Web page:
Recognising this benevolent paternalism of human rights is especially crucial when addressing the needs of non-dominant groups of women. As signalled in the previous section, the “allegedly universal” human rights system reproduces other forms of discrimination, including race, nationality and cultural background, which intersect with gender (Otto, 2005, p. 106). Lawmakers must avoid describing non-dominant groups of women as “abjectly oppressed by their cultures” (Peroni, 2016, p. 50), because this approach reinforces the stereotypical assumption of some cultures as unjust and “backward” (Gill & Walker, 2020).

This discussion of the patronising character of human rights shows that there are basically two kinds of legal norms with regards to gender stereotyping. Laws prohibiting stereotyping and those reinforcing it (Ben-Asher, 2016, p. 1190). That causes a clear clash within the law. Certain gender stereotypes are prohibited and considered discriminatory, while others are being given legitimacy through the law (Ben-Asher, 2016, p. 1190). For instance, it is “lawful to deny a female guard a position at an all-male prison but unlawful to refuse to hire a woman as a researcher for a physics clinic” (Ben-Asher, 2016, p. 1187).

This argument demonstrates that drafting truly transformative anti-stereotyping laws poses serious challenges. However, feminist legal scholars warn that even with the most carefully drafted legal reforms, it is impossible to predict their implications (Smart, 1989). Once a new law is in place its application, enforcement and interpretation “is in the hands of individuals and agencies far removed from the values and politics of the women’s movement” (Smart, 1989, p. 164). This is especially true with regards to international law, including human rights. They are drafted on the international level; however, their implementation takes place on the national level. In the case of CEDAW, this means 189 countries which interpret and apply the Convention according to their social and political systems and structures. While the document that includes a reporting procedure by the CEDAW Committee is more a monitoring tool than an enforcing mechanism (Hodson, 2014, p. 563). Therefore, the real-life application and interpretation of CEDAW remains in the hands of individual countries which might not share the same values or ideas about gender equality as the drafters. For instance, when joining CEDAW some states expressed reservations that they shall implement it as long as it does not go against their constitutions (e.g. Pakistan, Qatar and Monaco) or Sharia law (e.g. Malaysia, Oman and Morocco), without providing much detail as to what it actually entails (UN Treaty Collection, 2021).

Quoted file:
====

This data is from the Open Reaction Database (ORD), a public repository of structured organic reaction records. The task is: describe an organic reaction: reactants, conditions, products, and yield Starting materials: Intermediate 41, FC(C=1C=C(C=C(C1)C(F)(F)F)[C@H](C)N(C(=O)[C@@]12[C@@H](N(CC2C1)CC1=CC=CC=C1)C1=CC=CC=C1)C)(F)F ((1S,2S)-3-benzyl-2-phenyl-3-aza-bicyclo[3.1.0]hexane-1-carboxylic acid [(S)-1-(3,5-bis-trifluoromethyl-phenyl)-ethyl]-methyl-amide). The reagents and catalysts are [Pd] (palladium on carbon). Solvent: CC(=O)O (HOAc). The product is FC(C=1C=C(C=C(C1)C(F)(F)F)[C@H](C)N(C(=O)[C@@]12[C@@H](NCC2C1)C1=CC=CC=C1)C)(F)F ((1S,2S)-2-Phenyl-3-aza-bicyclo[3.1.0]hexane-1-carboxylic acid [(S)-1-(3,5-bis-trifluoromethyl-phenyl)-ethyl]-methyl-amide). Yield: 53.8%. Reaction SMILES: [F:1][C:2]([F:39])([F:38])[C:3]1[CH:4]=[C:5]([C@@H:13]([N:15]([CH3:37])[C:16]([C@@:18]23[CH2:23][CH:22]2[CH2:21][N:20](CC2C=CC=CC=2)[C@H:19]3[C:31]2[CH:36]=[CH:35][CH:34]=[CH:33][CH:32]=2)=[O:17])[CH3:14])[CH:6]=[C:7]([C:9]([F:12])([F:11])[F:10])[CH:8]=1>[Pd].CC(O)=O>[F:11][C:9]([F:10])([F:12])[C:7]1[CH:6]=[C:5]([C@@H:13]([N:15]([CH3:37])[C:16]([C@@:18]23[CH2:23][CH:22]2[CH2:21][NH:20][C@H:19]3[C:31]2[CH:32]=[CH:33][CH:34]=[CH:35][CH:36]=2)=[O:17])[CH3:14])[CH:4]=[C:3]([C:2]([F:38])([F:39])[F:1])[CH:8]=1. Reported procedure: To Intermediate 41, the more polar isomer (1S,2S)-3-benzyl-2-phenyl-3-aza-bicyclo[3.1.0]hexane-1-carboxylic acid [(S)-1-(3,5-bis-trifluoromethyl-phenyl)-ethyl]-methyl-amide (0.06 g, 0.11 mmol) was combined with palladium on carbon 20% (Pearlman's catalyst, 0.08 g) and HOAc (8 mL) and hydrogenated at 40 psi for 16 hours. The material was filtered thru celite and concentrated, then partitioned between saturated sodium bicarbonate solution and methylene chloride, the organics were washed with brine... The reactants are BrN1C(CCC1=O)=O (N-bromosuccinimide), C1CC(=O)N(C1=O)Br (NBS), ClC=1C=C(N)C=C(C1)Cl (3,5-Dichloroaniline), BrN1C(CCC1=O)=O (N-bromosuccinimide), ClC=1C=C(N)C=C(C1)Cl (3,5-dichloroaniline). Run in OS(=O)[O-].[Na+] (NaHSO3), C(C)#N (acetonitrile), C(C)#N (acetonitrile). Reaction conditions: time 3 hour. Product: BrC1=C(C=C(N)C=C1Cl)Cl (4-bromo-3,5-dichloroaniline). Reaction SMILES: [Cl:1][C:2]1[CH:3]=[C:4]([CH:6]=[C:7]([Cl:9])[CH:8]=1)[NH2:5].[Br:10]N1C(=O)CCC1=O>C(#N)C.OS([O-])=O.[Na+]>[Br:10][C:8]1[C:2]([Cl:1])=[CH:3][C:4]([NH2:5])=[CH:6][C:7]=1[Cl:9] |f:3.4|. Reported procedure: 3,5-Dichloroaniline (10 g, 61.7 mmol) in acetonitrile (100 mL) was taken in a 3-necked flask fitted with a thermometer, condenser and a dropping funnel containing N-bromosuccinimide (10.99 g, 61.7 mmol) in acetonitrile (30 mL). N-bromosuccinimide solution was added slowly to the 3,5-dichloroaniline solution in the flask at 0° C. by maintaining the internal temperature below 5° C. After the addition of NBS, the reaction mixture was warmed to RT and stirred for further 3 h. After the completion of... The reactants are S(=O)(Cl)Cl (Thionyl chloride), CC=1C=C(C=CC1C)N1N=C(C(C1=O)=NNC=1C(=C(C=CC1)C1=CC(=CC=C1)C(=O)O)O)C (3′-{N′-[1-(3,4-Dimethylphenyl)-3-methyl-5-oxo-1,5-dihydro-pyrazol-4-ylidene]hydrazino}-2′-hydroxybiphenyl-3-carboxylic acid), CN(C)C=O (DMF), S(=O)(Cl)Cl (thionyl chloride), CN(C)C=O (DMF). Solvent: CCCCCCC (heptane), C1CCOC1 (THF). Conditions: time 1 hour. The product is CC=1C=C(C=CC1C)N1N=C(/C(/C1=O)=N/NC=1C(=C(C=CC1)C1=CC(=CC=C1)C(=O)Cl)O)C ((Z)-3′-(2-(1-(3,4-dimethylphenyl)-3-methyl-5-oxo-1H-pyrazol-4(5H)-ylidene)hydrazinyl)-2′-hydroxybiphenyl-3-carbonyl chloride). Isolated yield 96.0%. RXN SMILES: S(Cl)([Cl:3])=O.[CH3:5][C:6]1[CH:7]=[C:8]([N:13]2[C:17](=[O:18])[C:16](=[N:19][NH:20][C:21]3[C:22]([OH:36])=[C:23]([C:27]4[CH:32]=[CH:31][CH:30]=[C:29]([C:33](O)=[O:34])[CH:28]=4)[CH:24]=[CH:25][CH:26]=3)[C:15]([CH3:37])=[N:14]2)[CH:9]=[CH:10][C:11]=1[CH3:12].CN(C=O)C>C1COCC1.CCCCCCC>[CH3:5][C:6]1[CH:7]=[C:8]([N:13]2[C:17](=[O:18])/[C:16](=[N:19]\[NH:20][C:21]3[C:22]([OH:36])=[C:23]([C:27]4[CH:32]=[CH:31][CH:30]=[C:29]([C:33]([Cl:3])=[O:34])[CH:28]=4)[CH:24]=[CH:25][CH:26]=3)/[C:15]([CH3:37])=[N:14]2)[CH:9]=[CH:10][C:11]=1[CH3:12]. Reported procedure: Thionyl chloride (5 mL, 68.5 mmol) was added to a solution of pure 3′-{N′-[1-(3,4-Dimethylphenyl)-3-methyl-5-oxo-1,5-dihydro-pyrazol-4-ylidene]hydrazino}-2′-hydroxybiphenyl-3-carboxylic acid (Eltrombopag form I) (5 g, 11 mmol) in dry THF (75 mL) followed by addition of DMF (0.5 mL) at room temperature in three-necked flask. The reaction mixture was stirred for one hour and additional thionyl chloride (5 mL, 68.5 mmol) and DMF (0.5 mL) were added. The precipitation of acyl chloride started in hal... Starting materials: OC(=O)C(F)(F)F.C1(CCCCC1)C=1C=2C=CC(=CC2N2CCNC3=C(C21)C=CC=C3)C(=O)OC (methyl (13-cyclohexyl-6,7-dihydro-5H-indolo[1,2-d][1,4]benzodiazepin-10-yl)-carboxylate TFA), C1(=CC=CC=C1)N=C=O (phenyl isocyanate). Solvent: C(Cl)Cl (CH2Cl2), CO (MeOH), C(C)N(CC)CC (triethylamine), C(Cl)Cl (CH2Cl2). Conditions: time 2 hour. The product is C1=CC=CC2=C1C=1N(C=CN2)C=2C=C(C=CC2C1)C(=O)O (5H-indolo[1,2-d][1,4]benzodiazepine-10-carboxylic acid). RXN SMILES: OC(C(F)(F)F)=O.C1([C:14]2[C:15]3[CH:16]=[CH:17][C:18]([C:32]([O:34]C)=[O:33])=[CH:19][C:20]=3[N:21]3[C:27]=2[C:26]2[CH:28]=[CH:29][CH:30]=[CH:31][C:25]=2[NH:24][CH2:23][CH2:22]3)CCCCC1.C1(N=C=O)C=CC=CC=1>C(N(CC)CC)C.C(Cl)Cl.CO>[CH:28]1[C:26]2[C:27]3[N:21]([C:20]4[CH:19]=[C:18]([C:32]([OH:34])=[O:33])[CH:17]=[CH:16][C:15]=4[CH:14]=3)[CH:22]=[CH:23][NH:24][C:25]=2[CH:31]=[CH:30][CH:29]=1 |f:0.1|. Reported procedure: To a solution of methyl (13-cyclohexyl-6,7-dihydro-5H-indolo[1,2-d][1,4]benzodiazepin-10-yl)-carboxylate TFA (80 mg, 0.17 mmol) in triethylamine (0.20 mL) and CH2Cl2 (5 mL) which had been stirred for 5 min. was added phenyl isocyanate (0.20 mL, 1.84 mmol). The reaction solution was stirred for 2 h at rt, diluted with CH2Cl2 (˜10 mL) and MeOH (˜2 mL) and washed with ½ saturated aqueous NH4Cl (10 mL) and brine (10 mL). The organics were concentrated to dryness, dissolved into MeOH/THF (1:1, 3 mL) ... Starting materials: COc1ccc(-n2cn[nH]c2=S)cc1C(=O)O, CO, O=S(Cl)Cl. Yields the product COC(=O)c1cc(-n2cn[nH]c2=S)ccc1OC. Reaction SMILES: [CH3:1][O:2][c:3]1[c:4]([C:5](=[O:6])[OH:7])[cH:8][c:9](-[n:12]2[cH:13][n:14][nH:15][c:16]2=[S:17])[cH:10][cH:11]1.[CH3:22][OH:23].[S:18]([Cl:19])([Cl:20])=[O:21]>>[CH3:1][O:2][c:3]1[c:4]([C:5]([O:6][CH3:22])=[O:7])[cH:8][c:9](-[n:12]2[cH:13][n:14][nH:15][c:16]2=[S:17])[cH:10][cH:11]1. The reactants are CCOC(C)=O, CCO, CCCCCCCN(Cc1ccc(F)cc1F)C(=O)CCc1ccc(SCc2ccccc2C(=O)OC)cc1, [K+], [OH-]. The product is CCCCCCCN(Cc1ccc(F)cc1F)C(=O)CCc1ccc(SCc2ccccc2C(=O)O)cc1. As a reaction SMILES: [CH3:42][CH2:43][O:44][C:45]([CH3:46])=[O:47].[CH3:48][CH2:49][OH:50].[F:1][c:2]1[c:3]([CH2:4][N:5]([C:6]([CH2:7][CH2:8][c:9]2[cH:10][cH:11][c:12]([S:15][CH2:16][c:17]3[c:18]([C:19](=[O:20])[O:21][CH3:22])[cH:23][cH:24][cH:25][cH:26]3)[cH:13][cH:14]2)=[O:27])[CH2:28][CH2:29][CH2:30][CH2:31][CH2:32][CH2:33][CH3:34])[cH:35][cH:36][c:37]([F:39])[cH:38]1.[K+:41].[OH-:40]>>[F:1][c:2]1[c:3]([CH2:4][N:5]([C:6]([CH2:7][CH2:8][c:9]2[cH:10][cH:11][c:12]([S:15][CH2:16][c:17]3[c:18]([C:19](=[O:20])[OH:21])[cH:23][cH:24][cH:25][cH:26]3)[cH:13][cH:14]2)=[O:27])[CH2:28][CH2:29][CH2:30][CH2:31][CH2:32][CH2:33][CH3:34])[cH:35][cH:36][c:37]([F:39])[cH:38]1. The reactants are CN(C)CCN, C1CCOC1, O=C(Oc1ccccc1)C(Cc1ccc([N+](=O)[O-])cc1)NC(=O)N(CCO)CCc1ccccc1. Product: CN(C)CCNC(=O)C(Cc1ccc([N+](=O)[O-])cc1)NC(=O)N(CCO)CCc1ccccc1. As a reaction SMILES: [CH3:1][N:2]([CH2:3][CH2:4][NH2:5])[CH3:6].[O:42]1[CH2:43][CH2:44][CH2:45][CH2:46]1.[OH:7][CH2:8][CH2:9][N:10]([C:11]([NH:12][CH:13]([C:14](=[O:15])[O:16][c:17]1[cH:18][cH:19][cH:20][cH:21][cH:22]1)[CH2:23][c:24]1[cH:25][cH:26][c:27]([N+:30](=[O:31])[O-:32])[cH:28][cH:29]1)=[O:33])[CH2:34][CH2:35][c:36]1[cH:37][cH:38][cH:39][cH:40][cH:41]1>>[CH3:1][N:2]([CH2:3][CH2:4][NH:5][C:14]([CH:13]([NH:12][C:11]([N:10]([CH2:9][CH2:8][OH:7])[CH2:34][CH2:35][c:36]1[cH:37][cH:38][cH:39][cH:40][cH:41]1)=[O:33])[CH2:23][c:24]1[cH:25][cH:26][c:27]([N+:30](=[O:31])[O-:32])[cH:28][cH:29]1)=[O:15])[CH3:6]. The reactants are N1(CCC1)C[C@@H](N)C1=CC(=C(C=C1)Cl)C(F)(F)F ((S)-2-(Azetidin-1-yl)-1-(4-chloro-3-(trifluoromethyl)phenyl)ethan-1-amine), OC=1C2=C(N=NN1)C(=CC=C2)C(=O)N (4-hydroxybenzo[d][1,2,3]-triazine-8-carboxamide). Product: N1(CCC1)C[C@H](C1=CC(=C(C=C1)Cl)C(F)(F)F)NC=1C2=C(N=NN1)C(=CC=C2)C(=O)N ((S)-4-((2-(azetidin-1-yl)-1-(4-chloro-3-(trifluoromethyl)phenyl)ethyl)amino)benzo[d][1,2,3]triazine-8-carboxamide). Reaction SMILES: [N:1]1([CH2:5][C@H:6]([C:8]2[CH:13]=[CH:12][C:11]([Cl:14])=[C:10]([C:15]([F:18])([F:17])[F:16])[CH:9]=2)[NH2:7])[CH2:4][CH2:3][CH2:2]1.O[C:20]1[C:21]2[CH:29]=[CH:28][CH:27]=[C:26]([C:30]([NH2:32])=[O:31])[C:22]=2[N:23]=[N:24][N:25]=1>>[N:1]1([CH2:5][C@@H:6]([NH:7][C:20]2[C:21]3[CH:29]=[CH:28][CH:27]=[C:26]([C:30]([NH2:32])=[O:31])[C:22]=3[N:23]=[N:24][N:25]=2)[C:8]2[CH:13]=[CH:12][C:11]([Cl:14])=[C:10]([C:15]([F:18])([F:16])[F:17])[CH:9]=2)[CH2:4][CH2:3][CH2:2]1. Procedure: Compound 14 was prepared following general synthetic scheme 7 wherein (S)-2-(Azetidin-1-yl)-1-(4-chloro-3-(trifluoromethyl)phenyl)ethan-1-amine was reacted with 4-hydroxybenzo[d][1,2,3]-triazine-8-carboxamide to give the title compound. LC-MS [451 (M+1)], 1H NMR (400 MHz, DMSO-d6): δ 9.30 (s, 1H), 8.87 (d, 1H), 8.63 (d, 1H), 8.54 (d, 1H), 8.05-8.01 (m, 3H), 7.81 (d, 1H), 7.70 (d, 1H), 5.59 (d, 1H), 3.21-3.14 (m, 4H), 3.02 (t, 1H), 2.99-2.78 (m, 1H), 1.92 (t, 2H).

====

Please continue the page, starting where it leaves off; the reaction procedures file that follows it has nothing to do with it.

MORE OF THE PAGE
These doubts lead to an argument well established in feminist scholarship that introducing a new law, policy or institution is not enough to bring about sustainable social transformation (Cook & Cusack, 2010; Timmer, 2011; Auchmuty, 2012; Hester & Lilley, 2014). Law cannot be considered a sufficient solution to gender inequality and discrimination. What is needed is a structural shift within power relations together with the elimination of social attitudes which allow (or sometimes even encourage) continuous violations of the human rights of women (Chinkin et al., 2005, pp. 25–28). Rosemary Auchmuty (2012) brings forward an example of marital laws. The author argues that they are not the most appropriate tools for securing women’s interests, and she proposes “empowerment through education and opportunities” as more promising solutions (Auchmuty, 2012, p. 84). Smart (1989, pp. 164–165) argues that the feminist involvement with law should go beyond simple reform which by itself does not offer effective and sustainable solutions to problems. At the same time, the author does not encourage ignoring law altogether (Smart, 1989, p. 2). The role that law can play in eliminating gender stereotyping is discussed below.

6 No Name: No Problem

The previous sections explained that law is far from being universal and objective and should not be automatically seen as a “panacea” for gender inequality. Keeping these observations in mind, this chapter now discusses if and how law can still be useful to tackle gender stereotyping. As noticed by Smart (1989), law holds a special position within societies, as it has the power to declare the “truth” and sets itself above different views. Therefore, while it is crucial to remain critical of the law and understand that a simple law reform is not enough to bring forth sustainable change, ignoring law is not advisable either (Smart, 1989, p. 2 ; Cook & Cusack, 2010).

Legal scholars working on stereotyping argue that a fundamental task law can fulfil is to “name” gender stereotyping (Cook & Cusack, 2010; Timmer, 2011; Brems & Timmer, 2016). Naming means publicly acknowledging gender stereotyping as a problem requiring action . Cook and Cusack (2010) notice that without naming it is impossible to address any issue. There is no problem without the name. As highlighted by Sara Ahmed (2015), naming sexism is a feminist obligation. Without publicly “naming” gender stereotyping, its harm remains unrecognised (Cook & Cusack, 2010, pp. 39–70). The special position that law holds in the society (as discussed in the previous sections) makes it particularly valuable in this context. Legal instruments can acknowledge gender stereotyping as a human rights concern and possible violation. Without legal measures, gender stereotyping is legitimised and given authority through the law (Cook & Cusack, 2010, pp. 39–41). Since naming allows for recognition of gender stereotyping as a problem, without naming it is impossible to design solutions.